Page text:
You'll Want More

Derrick Browns words have their way with you

Derrick Brown will probably want to put his Chong in your Cheech—but he'll mean that in the best way possible. He'll be talking about love. Also: music, and French-kissing ham sandwiches. And he might play the xylophone with his eyes shut.

The poet/musician (formerly John Wilkes Kissing Booth and Glockundspiel, currently All Black Cinema) is trucking in from Nashville, Tennessee, to Long Beach for a one-night-only declaration-of-love love fest at Open Bookstore. Yes, Tennessee. Venues have changed for the doe-eyed poet who once worked as a gondolier in the Naples area of Long Beach—but his singular weirdness survives intact.

Brown continues to find inspiration in animals bludgeoned in the road; in courageous, bloated women; blood that is bright; and guitar strings. Hot kissing. The downhearted. Empty buildings. The sound of machines. Fireworks lit by hand. He leaves your head zinging. His children's book, Hot Hands and Ralph in the Weirdo Winter, is an ode to a friend's giving birth—and we know it must be strange.

Brown's litany of language wakes you—even if you're already awake—with a naked honesty and an ability to make you as vulnerable as he. Just his book titles make you smile: If Lovin' You Is Wrong, I Don't Want to Be Wrong, Born in the Year of the Butterfly Knife and I'm Easier Said Than Done. And he claims to leave wit to the British.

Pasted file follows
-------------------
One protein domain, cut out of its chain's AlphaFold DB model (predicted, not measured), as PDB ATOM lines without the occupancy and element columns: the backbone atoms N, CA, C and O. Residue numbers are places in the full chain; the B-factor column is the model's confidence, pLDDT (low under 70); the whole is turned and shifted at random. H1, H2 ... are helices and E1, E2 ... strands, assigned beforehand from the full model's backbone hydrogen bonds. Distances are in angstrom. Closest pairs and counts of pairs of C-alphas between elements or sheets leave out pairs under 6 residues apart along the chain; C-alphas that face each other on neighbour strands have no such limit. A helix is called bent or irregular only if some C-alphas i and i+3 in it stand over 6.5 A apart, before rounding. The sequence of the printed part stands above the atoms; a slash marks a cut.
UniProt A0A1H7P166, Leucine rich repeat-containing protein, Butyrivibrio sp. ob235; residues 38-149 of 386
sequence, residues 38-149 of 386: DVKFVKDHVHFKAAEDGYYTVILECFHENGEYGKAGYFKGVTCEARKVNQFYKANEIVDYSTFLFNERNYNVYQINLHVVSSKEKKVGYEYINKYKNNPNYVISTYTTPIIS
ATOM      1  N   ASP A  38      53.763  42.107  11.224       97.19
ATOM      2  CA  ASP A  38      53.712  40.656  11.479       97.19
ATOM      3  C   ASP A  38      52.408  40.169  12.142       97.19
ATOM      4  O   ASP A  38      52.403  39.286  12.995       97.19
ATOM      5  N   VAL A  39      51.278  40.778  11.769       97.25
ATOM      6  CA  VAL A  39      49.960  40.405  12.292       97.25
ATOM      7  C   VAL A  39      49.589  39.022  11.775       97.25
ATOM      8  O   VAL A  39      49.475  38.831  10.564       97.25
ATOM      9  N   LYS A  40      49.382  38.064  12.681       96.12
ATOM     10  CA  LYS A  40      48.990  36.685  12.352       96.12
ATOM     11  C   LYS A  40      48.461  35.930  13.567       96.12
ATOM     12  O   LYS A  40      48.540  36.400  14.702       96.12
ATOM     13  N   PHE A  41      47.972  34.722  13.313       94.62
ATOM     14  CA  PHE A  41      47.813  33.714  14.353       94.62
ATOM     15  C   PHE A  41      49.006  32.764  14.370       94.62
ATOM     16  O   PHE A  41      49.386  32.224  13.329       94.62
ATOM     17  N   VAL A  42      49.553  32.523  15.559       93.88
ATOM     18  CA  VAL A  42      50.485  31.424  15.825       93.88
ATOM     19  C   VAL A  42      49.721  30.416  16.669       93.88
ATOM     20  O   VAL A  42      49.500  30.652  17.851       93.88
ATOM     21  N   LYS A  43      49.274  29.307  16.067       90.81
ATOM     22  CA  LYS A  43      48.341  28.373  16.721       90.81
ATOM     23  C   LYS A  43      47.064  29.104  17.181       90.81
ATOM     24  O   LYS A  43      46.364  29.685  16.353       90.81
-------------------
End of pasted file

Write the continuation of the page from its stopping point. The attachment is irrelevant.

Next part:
Which may be because wit was to blame for his Dating Game ousting: humiliation in the face of Chuck Woolery. When the bachelorette asked, "You've been shrunken and are 2 feet tall, why are you happy?" he replied, "First of all, lady, I'm not happy because I cannot get on a lot of roller coasters now, and all my shorts have become pants, but I can finally kiss you in the shins." He lost. But the poetry world won.

"The world for traveling poets is open," Brown says, "and it is a raw world."

Marc Smith, founder of the National Poetry Slam, says Brown is one of the top five poets in America; others compare him to witticist David Sedaris. Author Aimee Bender says Brown will get in your head and rearrange your slang. Your slang could use it.

DERRICK BROWN AT OPEN BOOKSTORE, 144 LINDEN AVE., LONG BEACH, (562) 499-OPEN; WWW.BROWNPOETRY.COM. FRI., 8:30 P.M. CALL FOR COVER.

 
My Voice Nation Help
0 comments
Sort: Newest | Oldest
 
Loading...